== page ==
Millions more Brits will get fluoride added to tap water in a Government plan to improve their oral health.
Revealed as part of the Government’s long-awaited dental recovery plan the fluoride expansion will see an initial 1.6million people having the mineral added to their drinking supply.
Areas included in the initial expansion are Northumberland, Teesside, Durham and South Tyneside, though there will be a consultation.
And more could be on the way with ministers saying their long-term ambition is to bring fluoride to more of the country with a ‘particular focus’ on deprived areas.
Fluoride is natural mineral that boots dental health by helping strengthen the hard outer protective layer of teeth, called the enamel, which in turn protect the tooth from damage and wear and tear.
Millions more Brits will get fluoride added to tap water in a Government plan to improve their oral health (stock image)
Just 6.1million Britons — around 10 per cent of the population — currently received water with fluoride levels sufficient to benefit oral health, according to the British Fluoridation Society. These areas include Hartlepool, Easington, parts of North Hampshire and South Berkshire
But adding fluoride to water supplies isn’t without controversy.
Some have warned that the mineral can increase the risk of babies being born with Down’s syndrome, kidney stones and some cancers.
However, the NHS and experts like the Government’s chief medical officer Sir Chris Whitty say these claims are not backed up by evidence, with the latter previously describing them as ‘exaggerated and unevidenced’.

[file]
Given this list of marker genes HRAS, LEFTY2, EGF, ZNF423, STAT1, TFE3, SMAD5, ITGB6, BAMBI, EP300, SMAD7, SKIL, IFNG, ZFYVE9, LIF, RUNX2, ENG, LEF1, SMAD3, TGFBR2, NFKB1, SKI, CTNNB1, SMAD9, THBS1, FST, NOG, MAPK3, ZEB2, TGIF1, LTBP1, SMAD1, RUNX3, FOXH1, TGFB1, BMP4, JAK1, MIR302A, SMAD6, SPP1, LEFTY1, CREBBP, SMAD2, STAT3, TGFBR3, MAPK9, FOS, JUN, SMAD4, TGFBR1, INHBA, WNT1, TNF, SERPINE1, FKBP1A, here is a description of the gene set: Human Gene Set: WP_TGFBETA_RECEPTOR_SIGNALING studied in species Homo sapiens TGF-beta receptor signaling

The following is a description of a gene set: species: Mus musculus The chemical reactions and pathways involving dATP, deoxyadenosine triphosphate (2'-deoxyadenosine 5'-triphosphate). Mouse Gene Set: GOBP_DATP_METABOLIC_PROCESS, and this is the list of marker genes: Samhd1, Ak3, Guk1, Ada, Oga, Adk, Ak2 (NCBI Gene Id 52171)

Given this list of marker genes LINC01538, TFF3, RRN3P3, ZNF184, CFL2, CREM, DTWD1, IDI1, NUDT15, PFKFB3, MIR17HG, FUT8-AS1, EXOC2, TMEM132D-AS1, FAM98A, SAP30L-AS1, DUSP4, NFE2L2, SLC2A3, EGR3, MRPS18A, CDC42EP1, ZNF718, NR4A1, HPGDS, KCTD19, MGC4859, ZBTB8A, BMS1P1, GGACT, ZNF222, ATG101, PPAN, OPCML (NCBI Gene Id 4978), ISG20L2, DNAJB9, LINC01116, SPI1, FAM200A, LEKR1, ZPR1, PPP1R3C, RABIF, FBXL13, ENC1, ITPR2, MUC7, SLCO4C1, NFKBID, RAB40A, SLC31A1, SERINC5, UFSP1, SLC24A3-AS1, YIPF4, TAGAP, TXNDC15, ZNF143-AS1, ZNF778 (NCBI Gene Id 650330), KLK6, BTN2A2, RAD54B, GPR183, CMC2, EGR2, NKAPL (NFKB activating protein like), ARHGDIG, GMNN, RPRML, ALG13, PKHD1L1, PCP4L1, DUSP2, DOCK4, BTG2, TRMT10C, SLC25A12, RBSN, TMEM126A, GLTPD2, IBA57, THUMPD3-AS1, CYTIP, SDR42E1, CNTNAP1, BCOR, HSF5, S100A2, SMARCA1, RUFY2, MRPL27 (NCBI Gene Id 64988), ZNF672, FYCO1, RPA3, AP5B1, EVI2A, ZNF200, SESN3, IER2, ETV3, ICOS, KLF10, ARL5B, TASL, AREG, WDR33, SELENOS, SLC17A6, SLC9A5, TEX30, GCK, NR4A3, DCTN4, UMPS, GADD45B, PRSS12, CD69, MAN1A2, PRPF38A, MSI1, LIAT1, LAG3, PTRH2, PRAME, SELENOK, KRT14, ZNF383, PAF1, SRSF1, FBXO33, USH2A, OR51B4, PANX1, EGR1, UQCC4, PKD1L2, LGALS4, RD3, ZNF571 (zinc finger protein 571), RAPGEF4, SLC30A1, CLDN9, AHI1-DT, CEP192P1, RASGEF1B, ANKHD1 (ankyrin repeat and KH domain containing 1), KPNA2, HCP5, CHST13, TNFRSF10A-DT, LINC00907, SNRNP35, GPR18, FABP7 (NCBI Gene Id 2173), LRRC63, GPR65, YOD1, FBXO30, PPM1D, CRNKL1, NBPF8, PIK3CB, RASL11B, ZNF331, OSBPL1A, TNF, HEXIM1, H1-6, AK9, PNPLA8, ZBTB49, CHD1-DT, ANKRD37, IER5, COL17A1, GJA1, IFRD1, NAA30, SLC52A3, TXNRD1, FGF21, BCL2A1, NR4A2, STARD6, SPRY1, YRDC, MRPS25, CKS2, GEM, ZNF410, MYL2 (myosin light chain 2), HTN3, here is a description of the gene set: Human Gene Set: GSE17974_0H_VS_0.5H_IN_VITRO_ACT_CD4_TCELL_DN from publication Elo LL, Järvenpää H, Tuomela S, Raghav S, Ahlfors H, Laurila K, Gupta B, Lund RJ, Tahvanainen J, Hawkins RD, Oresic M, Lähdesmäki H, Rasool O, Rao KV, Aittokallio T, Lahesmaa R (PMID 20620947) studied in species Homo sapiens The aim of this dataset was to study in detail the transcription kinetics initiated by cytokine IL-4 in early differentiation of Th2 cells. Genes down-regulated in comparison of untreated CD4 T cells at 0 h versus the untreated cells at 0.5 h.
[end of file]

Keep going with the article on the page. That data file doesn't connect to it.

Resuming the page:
Around 5.8million Britons live in areas where fluoride – also added to toothpastes and mouthwashes – is already placed in tap water. And 300,000 drink supplies naturally fluoridated by rocks in the ground.
In total, only 10 per cent of the UK’s population currently get water with sufficient fluoride levels, according to the British Fluoridation Society.
Health bosses have estimated that adding fluoride to more water supplies could prevent two-thirds of hospital admissions for tooth decay, an issuing costing the NHS, and by extension the taxpayer, millions.
While adding fluoride to water, a process called fluoridation has been done before in the UK, expansion of the scheme has largely stalled since the 1980s.
Modern attempts to bring to British communities have largely failed during the consultation stage, with the public not convinced of the benefits compared to the perceived risk.
Fluoridation is a flashpoint issue in the US, with Presidential hopeful Robert F. Kennedy Jr earlier this week labelling it a ‘neurotoxic’ and vowing to remove it from drinking supplies if elected.
The Government’s dental recovery plan, published this week, includes fluoridation as a core component.
‘Under new legislation, we have made it simpler to start new water fluoridation schemes,’ it reads.
‘Our long-term ambition is to systematically bring fluoridation to more of the country, with a particular focus on the most deprived areas, which stand to benefit most from fluoridation.’
The plan also states that despite the benefits of fluoridation to public dental health there has been no ‘significant’ expansion of the scheme since the 1980s.